It’s a topic that many doctors don’t want to touch: Fraught with political incorrectness, the subject of body fat is just too sensitive for many health professionals to mention. As a result, most people remain unaware of just how detrimental excess fat (especially around the midsection) can be to the health.
When excess fat accumulates, it begins to secrete toxic chemicals known as adipokines. These are believed to contribute to the development of many health conditions, including diabetes, heart disease and cancer.
Celebrities like Victoria Beckham and Jennifer Aniston have recently brought the ‘alkaline lifestyle’ to the forefront, causing one to immediately wonder: is this another fad diet? What is alkalinity really all about?
Here are the basics: Your body must maintain a pH balance of about 7.4 to survive, and your internal systems work hard to maintain this balance. Your pH is impacted by the food and drink that we consume, which are either acidic (lower than pH 7) or alkaline (higher than pH 7). Over the last near century, our diets have changed significantly to incorporate large amounts of dairy, animal protein, processed foods, and sugar-laden drinks and desserts – all of which are acidic.
After years of thinking “fat” is unhealthy it is refreshing to learn some fats are not only healthful but essential! So it is with omega-3 fats. Scientists use the term omega-3 to describe the chemical make-up of the fat. As eaters, we are more interested in why omega-3s are good for us and what they look like on our dinner plate.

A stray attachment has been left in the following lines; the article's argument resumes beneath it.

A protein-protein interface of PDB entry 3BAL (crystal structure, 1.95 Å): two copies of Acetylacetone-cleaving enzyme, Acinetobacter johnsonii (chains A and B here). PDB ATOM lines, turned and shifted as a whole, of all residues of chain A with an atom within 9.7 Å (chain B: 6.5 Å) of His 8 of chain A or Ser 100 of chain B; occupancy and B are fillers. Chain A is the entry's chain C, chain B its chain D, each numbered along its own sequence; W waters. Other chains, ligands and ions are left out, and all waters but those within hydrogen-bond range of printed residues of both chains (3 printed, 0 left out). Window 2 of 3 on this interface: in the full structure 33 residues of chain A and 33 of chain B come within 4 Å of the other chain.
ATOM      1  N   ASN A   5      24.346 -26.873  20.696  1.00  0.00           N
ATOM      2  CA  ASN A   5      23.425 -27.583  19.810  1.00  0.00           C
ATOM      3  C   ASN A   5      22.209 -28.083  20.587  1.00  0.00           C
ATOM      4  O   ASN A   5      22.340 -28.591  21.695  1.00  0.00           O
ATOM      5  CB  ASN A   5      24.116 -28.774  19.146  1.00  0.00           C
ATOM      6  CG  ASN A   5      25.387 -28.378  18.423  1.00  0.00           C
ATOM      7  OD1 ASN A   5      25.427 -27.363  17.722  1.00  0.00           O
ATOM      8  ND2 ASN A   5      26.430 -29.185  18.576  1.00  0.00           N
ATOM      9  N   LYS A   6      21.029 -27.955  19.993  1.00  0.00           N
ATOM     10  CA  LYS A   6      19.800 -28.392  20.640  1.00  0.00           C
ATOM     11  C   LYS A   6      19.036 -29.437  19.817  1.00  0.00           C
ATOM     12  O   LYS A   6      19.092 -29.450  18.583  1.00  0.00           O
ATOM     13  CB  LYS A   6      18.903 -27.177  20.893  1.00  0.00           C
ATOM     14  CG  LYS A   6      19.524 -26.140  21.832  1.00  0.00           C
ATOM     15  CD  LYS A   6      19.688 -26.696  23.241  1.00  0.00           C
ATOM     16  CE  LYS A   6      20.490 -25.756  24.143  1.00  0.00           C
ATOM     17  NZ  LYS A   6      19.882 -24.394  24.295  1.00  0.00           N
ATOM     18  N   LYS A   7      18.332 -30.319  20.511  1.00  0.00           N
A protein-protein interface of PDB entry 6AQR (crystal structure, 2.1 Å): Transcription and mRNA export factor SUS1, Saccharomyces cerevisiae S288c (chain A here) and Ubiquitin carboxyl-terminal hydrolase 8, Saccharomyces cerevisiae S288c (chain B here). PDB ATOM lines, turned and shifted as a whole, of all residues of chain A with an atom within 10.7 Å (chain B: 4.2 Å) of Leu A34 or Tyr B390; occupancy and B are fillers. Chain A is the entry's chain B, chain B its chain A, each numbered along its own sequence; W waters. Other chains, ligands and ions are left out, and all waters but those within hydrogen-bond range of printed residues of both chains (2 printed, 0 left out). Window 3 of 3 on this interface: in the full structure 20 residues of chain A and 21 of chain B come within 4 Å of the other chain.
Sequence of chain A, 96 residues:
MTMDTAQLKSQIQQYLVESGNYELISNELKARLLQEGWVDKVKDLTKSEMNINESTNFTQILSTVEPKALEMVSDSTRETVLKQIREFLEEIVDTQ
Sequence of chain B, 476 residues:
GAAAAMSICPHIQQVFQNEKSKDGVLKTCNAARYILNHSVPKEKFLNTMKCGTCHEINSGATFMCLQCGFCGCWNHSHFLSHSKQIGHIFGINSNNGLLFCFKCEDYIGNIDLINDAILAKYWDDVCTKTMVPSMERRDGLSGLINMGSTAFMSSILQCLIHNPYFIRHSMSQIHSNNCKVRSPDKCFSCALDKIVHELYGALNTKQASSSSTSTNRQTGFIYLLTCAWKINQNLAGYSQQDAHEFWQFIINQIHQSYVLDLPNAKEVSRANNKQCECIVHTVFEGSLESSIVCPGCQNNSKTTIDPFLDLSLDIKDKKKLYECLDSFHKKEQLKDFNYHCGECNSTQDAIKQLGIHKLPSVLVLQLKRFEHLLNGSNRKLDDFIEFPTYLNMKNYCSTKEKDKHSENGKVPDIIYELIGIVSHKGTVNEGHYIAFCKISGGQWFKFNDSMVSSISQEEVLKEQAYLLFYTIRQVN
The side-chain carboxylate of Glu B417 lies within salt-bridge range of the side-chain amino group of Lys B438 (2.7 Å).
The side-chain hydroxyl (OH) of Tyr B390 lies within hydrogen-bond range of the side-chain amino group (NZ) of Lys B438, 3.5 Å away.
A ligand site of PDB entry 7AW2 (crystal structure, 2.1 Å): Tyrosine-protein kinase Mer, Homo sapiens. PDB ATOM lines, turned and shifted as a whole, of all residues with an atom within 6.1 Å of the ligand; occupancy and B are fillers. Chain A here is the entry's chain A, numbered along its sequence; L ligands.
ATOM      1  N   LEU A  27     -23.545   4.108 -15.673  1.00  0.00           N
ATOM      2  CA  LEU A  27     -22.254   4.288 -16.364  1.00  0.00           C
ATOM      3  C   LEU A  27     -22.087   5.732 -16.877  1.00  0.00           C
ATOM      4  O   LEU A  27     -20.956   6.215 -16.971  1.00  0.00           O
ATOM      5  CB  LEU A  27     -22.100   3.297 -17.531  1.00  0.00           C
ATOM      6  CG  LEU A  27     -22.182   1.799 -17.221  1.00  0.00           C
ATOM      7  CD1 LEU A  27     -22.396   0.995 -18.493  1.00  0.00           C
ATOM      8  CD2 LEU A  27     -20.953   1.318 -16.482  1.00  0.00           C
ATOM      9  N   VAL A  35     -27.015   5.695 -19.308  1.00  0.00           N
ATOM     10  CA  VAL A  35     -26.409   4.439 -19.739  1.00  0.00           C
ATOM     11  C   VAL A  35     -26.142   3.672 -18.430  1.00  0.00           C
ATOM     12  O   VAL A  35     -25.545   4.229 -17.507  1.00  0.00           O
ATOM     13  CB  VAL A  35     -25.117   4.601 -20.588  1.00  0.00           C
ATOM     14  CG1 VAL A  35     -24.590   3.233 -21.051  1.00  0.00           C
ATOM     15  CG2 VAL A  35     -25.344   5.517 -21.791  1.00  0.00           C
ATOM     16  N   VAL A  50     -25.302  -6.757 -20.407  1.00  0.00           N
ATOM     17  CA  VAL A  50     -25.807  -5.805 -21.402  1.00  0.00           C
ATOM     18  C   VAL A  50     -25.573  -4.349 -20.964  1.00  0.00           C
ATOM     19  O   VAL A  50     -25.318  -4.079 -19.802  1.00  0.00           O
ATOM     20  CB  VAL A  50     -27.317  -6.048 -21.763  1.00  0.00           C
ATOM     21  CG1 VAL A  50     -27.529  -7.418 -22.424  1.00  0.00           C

Omega-3s are healthy fats because they help reduce the risk of heart disease and stroke, and may reduce the risk of cancer and arthritis. These anti-inflammatory fats are also essential for development of the brain and nervous system and may help improve memory and manage depression.
Spring is a wonderful time to get active under the sun. The benefits of physical activity are innumerable, but a major benefit is heart protection. For those already diagnosed with a heart condition, taking steps to prevent progression of the illness is critically important. But I would argue for the otherwise healthy it is just as, if not more, important to maintain habits for a healthy heart to prevent illness completely.
Summertime is great for backyard barbeques! But before you dig your hands into that salty bag of chips or bite into that savoury hot dog, have you checked your blood pressure lately?
About 1 in 5 Canadians have high blood pressure, medically known as hypertension. The condition is also referred to as “the silent killer” – it is symptom-less, lurking in your veins until the time is ripe to suddenly cripple you with a heart attack or stroke. Hypertension is also linked to diabetes, kidney diseases, and dementia. Because of the lack of symptoms, many people may not even know they have high blood pressure! READ MORE